Michael Felger writes that the Patriots offseaon moves certainly point to Tedy Bruschi not returning, though he has the tidbit that “Sources say a return to the NFL has not been categorically ruled out by Bruschi’s doctors.” Cafardo has a brief note reporting that Ty Law met with the Detroit Lions yesterday. Fluto Shinzawa looks at the inaugural NFL Business Management and Entrepreneurial Program being held at Harvard this week.

Steve Bulpett ponders five questions surrounding whether the Celtics should bring back Antoine Walker or not. Mike Fine feels that the Celtics should go in a different direction than Paul Pierce and Walker. Fine also has a season ending report card for the team. Howard Bryant (subscription only) says that Pierce will not lead this team to Banner 17, and should be on his way out of town. He also looks at the NBA losing its class and turning into a league of thugs. He concludes his piece with a clarification of his comments after the death of Earl Wilson.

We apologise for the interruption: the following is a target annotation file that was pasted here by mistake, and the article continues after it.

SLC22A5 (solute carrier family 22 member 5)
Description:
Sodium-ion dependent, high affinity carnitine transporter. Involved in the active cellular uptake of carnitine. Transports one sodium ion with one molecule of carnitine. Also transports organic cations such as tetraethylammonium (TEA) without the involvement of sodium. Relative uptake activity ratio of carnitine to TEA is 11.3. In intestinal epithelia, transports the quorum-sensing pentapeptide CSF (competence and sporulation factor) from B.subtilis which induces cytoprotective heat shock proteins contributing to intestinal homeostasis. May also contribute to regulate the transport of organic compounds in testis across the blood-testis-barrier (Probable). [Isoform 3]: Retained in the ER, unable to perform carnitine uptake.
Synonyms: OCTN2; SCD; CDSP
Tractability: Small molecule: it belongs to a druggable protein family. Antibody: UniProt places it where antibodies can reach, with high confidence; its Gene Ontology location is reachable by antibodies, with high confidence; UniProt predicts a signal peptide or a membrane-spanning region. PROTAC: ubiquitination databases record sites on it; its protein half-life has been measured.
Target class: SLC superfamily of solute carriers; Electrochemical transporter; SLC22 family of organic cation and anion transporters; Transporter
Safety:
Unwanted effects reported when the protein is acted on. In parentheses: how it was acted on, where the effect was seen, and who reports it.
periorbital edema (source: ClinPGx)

The April 27 Uncommon item on the death of Earl Wilson said that the Boston Globe did not mention the 1966 Florida incident where Wilson was not served in a Winter Haven Restaurant. The item should have said the incident did not appear in the main sports story. It did, however appear in Wilson's obituary.

The entire coverage of Wilson's death provided an interesting lesson in journalism.

In the Globe story, Johnny Pesky was quoted as saying "we got rid of him, because (Mike) Higgins didn't like him. Why? Who knows? A very strange guy, Higgins. We got an outfielder from Detroit (Don Demeter) for him, and Wilson went on and had the best year he ever had (22-11 in '67) with the Tigers. Did we ever miss him.''